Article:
Top critical review
8 people found this helpful
Objectivity is an illusion.
on 31 July 2014
There are no objective historians nor unbiased reviewers, This respected academic is by his own admission an Irish cradle Catholic. So when he produces a huge detailed work on popular English religion from late medieval to Elizabeth it is no surprise that he has a warm appreciation of Catholic piety and very little to say about the martyrs of Bloody Mary. He presents a pre-reformation England as one of a vibrant Catholicism, the dominant unifying force in the land and loved by the common people. Duffy was born in 1947 so he could be as well writing about the Ireland of his youth. This English Protestant reads a very lengthy description of superstition and ignorance fostered by the unreformed church of Rome.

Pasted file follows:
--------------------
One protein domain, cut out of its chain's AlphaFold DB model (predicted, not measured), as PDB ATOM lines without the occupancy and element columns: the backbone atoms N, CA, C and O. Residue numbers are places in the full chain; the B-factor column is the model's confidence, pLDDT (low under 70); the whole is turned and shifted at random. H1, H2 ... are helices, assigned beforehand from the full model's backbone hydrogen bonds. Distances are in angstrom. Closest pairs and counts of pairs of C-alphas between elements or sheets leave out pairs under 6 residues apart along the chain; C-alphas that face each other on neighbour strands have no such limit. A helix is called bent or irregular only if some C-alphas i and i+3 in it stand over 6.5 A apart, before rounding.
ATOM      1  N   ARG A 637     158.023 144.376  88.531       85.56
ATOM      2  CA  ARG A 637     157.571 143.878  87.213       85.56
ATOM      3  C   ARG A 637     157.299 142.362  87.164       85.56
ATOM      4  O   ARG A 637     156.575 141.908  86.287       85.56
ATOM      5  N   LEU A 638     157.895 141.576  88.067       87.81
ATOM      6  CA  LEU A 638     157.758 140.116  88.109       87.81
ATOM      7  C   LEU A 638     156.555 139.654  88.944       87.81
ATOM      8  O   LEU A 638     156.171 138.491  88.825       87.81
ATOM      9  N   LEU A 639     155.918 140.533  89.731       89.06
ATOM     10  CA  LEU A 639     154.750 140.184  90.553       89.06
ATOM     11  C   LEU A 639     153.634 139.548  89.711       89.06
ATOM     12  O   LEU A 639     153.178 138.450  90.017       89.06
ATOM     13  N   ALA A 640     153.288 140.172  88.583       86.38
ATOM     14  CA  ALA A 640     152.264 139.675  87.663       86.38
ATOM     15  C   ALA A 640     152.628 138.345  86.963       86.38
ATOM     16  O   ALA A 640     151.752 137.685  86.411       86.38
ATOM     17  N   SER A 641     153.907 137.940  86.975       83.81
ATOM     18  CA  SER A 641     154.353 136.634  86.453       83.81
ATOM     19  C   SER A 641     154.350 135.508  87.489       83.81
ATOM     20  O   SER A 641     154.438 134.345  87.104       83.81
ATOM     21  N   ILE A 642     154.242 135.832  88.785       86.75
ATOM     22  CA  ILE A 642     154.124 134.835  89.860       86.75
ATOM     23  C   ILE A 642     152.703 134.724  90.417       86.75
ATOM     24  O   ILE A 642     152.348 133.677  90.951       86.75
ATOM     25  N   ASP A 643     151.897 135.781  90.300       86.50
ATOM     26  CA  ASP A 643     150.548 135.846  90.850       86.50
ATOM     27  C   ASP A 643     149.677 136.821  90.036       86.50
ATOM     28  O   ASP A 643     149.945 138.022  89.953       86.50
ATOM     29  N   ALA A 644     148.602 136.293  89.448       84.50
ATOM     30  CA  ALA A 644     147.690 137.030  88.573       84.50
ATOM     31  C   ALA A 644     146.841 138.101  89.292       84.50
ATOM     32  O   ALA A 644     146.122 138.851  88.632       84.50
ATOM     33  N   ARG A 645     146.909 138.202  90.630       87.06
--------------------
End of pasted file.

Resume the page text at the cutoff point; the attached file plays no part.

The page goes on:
If the English Reformation starts with Henry breaking with the Pope and installing himself to primacy in the church, we see that the start of reformation was more due to politics than theology. What is then observed throughout the Tudor time is religious change with a top down impetus. As in all of life there was an innate conservatism, a resistance to change among the people and change came slowly. This is well documented here. One also clearly sees the politics which inhibited Cranmer under Henry who was not a Protest king, merely an anti-papal one.
One senses Duffy's sympathy with those who wanted to resist Protestant iconoclasm. His illustrations show plenty of evidence that there was no complete cleansing of the superstitions I suspect Duffy of both theological, historic and aesthetic opposition to the stripping of the altars and other iconoclasm. As an unabashed iconoclast I understand the motivation of the iconoclasts was a triumph of theology over aesthetics.
Overall a very informative work though so detailed that the reader may resort to some skimming.